Previously we reported that the Windows 8 SKUs were potentially revealed in a HP driver document on their website. The listing showed the possibility of just three Windows 8 SKUs: standard (known just as “Windows 8”), Professional and Enterprise; each for 32- and 64-bit. This list of SKUs has a bit of competition for truth thanks to the Windows 8 Consumer Preview.
Discovered in the registry of the Windows 8 Consumer Preview by Windows8Beta appears to be a list of SKUs for the operating system. The registry keys indicate that there will be more than just three versions of Windows 8; in fact it could be more than the amount of SKUs for Windows 7.
You’ll notice from the list the same SKUs from Windows 7: Starter, Home Basic, Home Premium, Professional, Enterprise and Ultimate. However, there is also the inclusion of a “prerelease ARM” SKU, which will most likely be finalized into the ARM version, a “Professional Plus” SKU and “Enterprise Eval” along with a simply named “prerelease” edition. The guys at Windows8Beta also took a screenshot of the same registry keys in Windows 7, which we have included below.
Now at a first glance you would see that Windows 8 might have more editions than previous versions, but there is also another possible explanation. The editions that were not in Windows 7 could be the actual planned SKUs, with the ones from Windows 7 simply being leftover registry keys. Adding more weight to this hypothesis is that most of the ones not included in Windows 7 are named “prerelease” or “Eval” (with the exception being Professional Plus), which is exactly what the Consumer Preview is: a pre-release and evaluation copy.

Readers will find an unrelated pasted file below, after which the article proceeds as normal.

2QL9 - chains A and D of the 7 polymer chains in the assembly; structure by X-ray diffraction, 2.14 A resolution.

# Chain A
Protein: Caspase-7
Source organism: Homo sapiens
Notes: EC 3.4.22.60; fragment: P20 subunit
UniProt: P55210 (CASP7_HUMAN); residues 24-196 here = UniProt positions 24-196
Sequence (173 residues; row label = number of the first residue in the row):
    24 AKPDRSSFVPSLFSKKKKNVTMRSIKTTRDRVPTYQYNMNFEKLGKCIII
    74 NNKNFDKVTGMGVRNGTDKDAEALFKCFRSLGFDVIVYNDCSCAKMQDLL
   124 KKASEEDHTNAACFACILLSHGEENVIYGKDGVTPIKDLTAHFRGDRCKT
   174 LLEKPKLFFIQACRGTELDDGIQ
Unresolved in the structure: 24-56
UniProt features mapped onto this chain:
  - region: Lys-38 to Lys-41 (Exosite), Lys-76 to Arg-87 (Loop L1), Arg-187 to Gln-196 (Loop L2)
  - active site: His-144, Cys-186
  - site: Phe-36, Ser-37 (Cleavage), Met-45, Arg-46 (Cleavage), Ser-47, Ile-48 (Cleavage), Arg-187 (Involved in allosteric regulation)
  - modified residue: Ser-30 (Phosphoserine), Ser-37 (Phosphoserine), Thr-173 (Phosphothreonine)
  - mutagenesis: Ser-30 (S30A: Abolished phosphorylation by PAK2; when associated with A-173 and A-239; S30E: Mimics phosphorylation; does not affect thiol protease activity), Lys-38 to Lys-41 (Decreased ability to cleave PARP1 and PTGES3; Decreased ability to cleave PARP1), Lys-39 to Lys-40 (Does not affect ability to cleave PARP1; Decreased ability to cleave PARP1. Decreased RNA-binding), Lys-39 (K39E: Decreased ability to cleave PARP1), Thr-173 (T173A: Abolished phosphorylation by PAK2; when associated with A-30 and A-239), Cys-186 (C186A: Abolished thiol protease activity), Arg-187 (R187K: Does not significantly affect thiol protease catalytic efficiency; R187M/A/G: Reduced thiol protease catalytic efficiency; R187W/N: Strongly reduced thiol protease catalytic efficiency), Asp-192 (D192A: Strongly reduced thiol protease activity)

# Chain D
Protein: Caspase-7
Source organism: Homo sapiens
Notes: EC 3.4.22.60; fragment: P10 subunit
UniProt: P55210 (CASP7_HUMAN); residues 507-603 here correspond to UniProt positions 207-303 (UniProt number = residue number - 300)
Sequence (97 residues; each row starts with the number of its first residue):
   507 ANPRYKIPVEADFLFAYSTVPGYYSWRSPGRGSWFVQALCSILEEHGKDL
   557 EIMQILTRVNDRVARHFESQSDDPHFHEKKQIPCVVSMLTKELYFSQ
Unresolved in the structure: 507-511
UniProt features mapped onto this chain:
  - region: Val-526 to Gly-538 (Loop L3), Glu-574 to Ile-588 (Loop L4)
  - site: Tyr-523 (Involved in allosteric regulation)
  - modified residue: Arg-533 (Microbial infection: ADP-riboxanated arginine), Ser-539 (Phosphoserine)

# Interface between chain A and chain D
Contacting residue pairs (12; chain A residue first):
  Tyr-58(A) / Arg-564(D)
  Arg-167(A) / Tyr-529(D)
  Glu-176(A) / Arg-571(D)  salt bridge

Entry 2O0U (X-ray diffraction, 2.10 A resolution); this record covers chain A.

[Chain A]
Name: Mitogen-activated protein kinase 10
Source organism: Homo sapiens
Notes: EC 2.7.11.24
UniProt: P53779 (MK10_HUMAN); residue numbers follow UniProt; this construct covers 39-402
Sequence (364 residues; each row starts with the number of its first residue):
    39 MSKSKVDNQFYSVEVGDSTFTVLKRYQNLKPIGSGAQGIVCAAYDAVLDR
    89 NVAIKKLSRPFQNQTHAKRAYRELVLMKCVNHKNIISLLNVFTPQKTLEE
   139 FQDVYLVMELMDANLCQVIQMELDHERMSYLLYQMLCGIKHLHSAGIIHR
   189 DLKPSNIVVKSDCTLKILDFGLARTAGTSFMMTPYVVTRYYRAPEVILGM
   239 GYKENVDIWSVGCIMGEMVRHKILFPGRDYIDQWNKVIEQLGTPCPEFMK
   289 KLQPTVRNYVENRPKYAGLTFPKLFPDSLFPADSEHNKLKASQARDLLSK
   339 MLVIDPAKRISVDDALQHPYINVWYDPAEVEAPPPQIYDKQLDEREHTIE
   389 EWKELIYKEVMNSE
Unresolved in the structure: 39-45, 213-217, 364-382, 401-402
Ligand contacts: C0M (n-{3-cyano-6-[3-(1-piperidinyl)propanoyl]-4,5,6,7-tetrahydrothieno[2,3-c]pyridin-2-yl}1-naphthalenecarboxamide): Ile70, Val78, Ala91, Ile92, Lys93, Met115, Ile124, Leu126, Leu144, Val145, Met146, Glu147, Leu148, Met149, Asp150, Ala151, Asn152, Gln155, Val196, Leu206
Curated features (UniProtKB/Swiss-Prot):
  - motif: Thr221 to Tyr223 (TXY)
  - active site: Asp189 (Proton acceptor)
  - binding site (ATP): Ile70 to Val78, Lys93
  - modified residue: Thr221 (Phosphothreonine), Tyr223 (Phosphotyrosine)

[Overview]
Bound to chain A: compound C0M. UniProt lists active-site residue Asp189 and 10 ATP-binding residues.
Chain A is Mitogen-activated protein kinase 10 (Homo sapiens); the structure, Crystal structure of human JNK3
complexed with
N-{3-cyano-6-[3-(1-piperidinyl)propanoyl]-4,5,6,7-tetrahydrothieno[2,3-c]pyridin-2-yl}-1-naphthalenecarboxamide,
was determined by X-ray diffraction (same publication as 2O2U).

When you take the new SKUs in the Windows 8 registry by themselves, this is what you get.
- “EnterpriseEval” → Windows 8 Enterprise
- “prereleaseARM” → Windows 8 ARM Edition
- “prerelease” → Windows 8 (standard)
- “ProfessionalPlus” → Windows 8 Professional
Now what does this look like? Yep, the list of SKUs revealed by HP (plus the ARM edition). Could this be the actual list of Windows 8 editions? Microsoft has yet to confirm anything, but the evidence is growing stronger.
Thanks to Sagar for the tip!